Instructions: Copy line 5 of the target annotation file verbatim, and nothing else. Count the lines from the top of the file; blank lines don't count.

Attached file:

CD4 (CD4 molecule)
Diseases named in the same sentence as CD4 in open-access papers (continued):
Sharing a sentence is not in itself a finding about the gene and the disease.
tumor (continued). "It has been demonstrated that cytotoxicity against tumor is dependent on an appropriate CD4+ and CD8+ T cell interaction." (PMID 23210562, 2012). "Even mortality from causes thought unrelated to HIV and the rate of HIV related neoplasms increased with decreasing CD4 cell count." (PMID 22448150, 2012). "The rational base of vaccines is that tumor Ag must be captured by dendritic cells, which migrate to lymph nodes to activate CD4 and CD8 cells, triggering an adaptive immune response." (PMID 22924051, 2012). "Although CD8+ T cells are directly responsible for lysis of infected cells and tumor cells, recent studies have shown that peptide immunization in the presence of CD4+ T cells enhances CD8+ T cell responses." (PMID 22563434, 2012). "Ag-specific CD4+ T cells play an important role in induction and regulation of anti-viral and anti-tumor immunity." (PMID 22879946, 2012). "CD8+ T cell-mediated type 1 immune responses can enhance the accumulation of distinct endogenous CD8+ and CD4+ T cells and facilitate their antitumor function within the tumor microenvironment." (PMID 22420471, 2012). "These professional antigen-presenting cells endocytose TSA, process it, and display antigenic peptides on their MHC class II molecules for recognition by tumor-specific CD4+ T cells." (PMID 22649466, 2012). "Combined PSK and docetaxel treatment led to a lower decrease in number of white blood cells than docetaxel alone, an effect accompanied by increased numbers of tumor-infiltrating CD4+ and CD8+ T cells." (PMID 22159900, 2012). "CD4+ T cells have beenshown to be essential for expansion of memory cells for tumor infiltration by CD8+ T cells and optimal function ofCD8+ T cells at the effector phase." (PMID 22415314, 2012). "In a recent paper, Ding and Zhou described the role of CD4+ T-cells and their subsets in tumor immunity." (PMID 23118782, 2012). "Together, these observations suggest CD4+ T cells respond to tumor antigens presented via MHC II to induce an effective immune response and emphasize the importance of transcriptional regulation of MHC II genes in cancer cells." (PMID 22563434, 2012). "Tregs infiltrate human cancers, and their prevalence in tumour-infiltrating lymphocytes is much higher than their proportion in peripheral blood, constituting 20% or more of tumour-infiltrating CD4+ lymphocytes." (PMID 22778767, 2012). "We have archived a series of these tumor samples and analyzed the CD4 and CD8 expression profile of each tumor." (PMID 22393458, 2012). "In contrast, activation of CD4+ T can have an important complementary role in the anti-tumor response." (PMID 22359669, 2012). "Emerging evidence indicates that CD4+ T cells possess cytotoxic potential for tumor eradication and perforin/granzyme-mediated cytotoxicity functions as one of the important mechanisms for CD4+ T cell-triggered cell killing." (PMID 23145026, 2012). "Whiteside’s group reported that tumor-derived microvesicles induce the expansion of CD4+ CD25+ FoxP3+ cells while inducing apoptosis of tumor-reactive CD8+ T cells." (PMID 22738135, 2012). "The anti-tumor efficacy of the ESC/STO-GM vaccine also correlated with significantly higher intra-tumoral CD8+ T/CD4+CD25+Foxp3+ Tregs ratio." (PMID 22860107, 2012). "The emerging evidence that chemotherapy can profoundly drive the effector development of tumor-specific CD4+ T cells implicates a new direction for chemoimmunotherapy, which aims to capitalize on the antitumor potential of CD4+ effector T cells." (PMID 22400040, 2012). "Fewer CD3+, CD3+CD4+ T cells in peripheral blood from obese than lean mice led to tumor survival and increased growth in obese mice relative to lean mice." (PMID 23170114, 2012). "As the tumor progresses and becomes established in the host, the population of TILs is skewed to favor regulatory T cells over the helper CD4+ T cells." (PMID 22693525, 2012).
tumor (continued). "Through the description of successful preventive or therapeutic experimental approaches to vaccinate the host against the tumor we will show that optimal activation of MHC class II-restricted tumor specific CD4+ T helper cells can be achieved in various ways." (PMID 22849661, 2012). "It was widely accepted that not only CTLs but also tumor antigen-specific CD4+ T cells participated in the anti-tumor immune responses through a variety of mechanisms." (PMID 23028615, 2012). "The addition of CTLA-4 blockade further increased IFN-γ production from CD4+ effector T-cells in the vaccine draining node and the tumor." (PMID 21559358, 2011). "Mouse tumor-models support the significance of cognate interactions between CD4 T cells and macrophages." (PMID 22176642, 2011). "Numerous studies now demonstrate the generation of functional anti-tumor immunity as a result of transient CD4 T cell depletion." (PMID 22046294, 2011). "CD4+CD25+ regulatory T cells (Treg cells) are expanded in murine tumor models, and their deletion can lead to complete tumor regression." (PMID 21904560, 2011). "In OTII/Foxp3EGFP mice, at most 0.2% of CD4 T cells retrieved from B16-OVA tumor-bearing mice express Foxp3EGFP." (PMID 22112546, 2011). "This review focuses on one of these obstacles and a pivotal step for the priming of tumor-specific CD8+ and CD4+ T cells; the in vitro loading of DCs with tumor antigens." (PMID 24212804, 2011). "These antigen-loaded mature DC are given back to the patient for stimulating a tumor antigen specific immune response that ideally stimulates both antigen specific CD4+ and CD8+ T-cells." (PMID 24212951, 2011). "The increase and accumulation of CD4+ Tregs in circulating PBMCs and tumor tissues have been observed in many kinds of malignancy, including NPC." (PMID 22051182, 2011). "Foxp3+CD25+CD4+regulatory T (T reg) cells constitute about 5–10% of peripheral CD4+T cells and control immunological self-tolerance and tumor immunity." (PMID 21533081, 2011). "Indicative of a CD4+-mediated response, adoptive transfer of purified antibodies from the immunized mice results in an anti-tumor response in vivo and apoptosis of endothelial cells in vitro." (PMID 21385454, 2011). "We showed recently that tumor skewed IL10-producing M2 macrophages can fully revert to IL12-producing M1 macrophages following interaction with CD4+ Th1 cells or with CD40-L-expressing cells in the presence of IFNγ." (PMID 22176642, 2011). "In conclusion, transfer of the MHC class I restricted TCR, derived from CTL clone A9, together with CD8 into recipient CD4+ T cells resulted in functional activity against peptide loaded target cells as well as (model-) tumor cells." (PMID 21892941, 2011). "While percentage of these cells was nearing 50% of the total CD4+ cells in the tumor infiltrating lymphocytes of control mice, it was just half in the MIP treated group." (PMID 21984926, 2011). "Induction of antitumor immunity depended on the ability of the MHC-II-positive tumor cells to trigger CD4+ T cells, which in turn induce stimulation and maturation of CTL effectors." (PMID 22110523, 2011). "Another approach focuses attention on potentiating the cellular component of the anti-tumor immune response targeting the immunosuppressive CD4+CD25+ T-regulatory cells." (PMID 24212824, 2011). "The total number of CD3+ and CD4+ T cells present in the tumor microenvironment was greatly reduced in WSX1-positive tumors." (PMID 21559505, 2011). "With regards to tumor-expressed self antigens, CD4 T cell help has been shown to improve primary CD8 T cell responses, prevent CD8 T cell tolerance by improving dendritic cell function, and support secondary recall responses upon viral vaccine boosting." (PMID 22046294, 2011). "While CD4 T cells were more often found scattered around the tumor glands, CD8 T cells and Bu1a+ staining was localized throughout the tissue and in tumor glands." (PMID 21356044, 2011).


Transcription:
tumor (continued). "Through the description of successful preventive or therapeutic experimental approaches to vaccinate the host against the tumor we will show that optimal activation of MHC class II-restricted tumor specific CD4+ T helper cells can be achieved in various ways." (PMID 22849661, 2012). "It was widely accepted that not only CTLs but also tumor antigen-specific CD4+ T cells participated in the anti-tumor immune responses through a variety of mechanisms." (PMID 23028615, 2012). "The addition of CTLA-4 blockade further increased IFN-γ production from CD4+ effector T-cells in the vaccine draining node and the tumor." (PMID 21559358, 2011). "Mouse tumor-models support the significance of cognate interactions between CD4 T cells and macrophages." (PMID 22176642, 2011). "Numerous studies now demonstrate the generation of functional anti-tumor immunity as a result of transient CD4 T cell depletion." (PMID 22046294, 2011). "CD4+CD25+ regulatory T cells (Treg cells) are expanded in murine tumor models, and their deletion can lead to complete tumor regression." (PMID 21904560, 2011). "In OTII/Foxp3EGFP mice, at most 0.2% of CD4 T cells retrieved from B16-OVA tumor-bearing mice express Foxp3EGFP." (PMID 22112546, 2011). "This review focuses on one of these obstacles and a pivotal step for the priming of tumor-specific CD8+ and CD4+ T cells; the in vitro loading of DCs with tumor antigens." (PMID 24212804, 2011). "These antigen-loaded mature DC are given back to the patient for stimulating a tumor antigen specific immune response that ideally stimulates both antigen specific CD4+ and CD8+ T-cells." (PMID 24212951, 2011). "The increase and accumulation of CD4+ Tregs in circulating PBMCs and tumor tissues have been observed in many kinds of malignancy, including NPC." (PMID 22051182, 2011). "Foxp3+CD25+CD4+regulatory T (T reg) cells constitute about 5–10% of peripheral CD4+T cells and control immunological self-tolerance and tumor immunity." (PMID 21533081, 2011). "Indicative of a CD4+-mediated response, adoptive transfer of purified antibodies from the immunized mice results in an anti-tumor response in vivo and apoptosis of endothelial cells in vitro." (PMID 21385454, 2011). "We showed recently that tumor skewed IL10-producing M2 macrophages can fully revert to IL12-producing M1 macrophages following interaction with CD4+ Th1 cells or with CD40-L-expressing cells in the presence of IFNγ." (PMID 22176642, 2011). "In conclusion, transfer of the MHC class I restricted TCR, derived from CTL clone A9, together with CD8 into recipient CD4+ T cells resulted in functional activity against peptide loaded target cells as well as (model-) tumor cells." (PMID 21892941, 2011). "While percentage of these cells was nearing 50% of the total CD4+ cells in the tumor infiltrating lymphocytes of control mice, it was just half in the MIP treated group." (PMID 21984926, 2011). "Induction of antitumor immunity depended on the ability of the MHC-II-positive tumor cells to trigger CD4+ T cells, which in turn induce stimulation and maturation of CTL effectors." (PMID 22110523, 2011). "Another approach focuses attention on potentiating the cellular component of the anti-tumor immune response targeting the immunosuppressive CD4+CD25+ T-regulatory cells." (PMID 24212824, 2011). "The total number of CD3+ and CD4+ T cells present in the tumor microenvironment was greatly reduced in WSX1-positive tumors." (PMID 21559505, 2011). "With regards to tumor-expressed self antigens, CD4 T cell help has been shown to improve primary CD8 T cell responses, prevent CD8 T cell tolerance by improving dendritic cell function, and support secondary recall responses upon viral vaccine boosting." (PMID 22046294, 2011). "While CD4 T cells were more often found scattered around the tumor glands, CD8 T cells and Bu1a+ staining was localized throughout the tissue and in tumor glands." (PMID 21356044, 2011).